Tadpole's Outdoor Blog

November 11, 2012


Filed under: Neal Murphy — Freddie Keel @ 6:33 am



Jobs were hard to find in 1958, the year I was married.  I was classified “1A” by the Selective Service System, which meant that I was facing being drafted into the army.  No company wanted to hire me, only to have me leave within a year.  After spending three months in the Golden Triangle area of Beaumont, Orange, and Port Arthur without finding work, my new bride and I decided to move back home and await the inevitable “Greetings” letter from Uncle Sam.

Mr. Crowe, the managing engineer for the Texas Highway Department, took pity on me and gave me a job in their new office on Highway 96 north of town.  I suppose that since I had three years of college under my belt, he felt that I might possibly learn drafting.  So, he hired me at $325 per month and placed me under the tutelage of the senior draftsman, Terrance Price.

The general secretary of the office was a young lady named Patsy.  She was very efficient and reliable, and got along well with the all male crew.  She took all the ribbing and jokes from the guys in stride, with a good humor.

The head of the surveying crew, Jake, was one who loved practical jokes.  No one was immune from him, and never knew when he might strike.  Patsy fell into his sights one Friday afternoon in 1959.  It seems that the survey crew found the skull and horns of a steer, perhaps a longhorn, out in the woods.  They brought it back to the office prior to quitting time, but hid it from Patsy.

This skull was quite large, perhaps eighteen inches long, and thirty-six inches from one horn tip to the other.  Jake and an accomplice found some bailing wire and attached the skull to the back bumper of Patsy’s car.  Everyone waited around to see her reaction when she left work and found this monstrosity on her car.

Well, as we all know, the best laid plans of mice and men sometimes go awry.  Patsy bounded out of the office and got into her car and sped away, never noticing the item wired to her back bumper.  We all watched her car until she turned left at the circle and was out of sight.  What a bummer – nothing happened, that is, until Monday morning.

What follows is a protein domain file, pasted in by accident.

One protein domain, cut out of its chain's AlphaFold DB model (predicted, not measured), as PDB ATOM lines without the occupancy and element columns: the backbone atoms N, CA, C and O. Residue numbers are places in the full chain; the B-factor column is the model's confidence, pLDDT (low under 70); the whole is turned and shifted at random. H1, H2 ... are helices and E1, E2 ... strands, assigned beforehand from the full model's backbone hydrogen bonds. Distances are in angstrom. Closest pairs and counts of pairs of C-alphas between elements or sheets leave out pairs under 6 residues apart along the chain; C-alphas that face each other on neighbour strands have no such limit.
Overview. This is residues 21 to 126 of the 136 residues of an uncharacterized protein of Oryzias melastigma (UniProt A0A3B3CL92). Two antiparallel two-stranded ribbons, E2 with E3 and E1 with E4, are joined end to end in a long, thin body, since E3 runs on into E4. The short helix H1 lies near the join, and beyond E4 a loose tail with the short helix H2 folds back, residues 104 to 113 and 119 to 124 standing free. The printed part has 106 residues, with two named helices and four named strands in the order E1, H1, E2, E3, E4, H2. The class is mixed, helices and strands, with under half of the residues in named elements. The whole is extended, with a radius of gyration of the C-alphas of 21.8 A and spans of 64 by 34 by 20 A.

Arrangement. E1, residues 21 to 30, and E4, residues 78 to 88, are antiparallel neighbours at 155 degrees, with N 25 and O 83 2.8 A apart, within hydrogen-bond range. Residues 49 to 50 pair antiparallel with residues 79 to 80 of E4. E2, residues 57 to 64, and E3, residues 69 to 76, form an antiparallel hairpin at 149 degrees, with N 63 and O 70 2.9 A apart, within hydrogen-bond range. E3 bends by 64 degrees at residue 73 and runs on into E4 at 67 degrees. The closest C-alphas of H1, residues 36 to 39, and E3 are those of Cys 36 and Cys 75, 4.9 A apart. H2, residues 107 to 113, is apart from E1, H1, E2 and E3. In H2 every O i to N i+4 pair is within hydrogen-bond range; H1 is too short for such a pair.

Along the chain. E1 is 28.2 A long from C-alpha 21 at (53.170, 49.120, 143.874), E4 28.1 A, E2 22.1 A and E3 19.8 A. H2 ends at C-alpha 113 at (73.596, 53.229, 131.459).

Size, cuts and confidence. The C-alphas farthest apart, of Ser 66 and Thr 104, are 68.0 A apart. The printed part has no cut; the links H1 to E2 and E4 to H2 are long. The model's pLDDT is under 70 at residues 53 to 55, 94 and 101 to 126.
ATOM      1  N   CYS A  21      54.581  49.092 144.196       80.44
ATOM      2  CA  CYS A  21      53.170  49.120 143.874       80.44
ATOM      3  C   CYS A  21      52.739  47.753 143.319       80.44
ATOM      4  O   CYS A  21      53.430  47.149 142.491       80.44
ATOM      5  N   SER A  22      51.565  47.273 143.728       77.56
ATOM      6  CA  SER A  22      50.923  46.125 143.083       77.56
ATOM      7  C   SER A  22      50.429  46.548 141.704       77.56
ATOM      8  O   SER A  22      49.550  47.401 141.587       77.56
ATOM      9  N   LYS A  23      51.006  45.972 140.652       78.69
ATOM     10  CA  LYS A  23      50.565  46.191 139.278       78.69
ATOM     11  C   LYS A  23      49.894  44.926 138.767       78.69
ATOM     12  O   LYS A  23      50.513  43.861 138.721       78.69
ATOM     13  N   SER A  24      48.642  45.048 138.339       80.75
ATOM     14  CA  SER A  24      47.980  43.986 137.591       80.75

It seems that Patsy had driven all over town Saturday and noticed some stares and funny looks from people, but paid no attention.  It was not until she was leaving for church Sunday morning that she found the skull and horns still attached to her bumper.

Monday morning she arrived at work a little early.  She retrieved the skull from her car trunk and took it over to Jake’s pickup and threw it inside the cab.  When she came inside the office, everyone was very quiet, pretending to work, awaiting her reaction.  She walked into her office, just like any other day, saying nothing.  That is, until Jake walked into the office.  He made a comment about finding a skull and horns in his vehicle, wondering where it came from.

Then, Patsy, the patsy, struck.  She ran out of her office holding an umbrella with which she proceeded to jab and strike Jake all over his head and shoulders. “Don’t you dare do anything like that to me again”, she yelled as she swung the umbrella like a baseball bat.  Mr. Crowe, the manager, walked in about that time and put a stop to the assault.  Then, everyone started laughing and things settled down.  Jake apologized, Patsy apologized, and things were back to normal.  I always felt that deep down within her soul, Patsy enjoyed the attention.

So much for the steer skull caper. Other pranks were waiting to be played on people, and they were.  However, I do not recall that Patsy was ever again the patsy.  Apparently she made her point.

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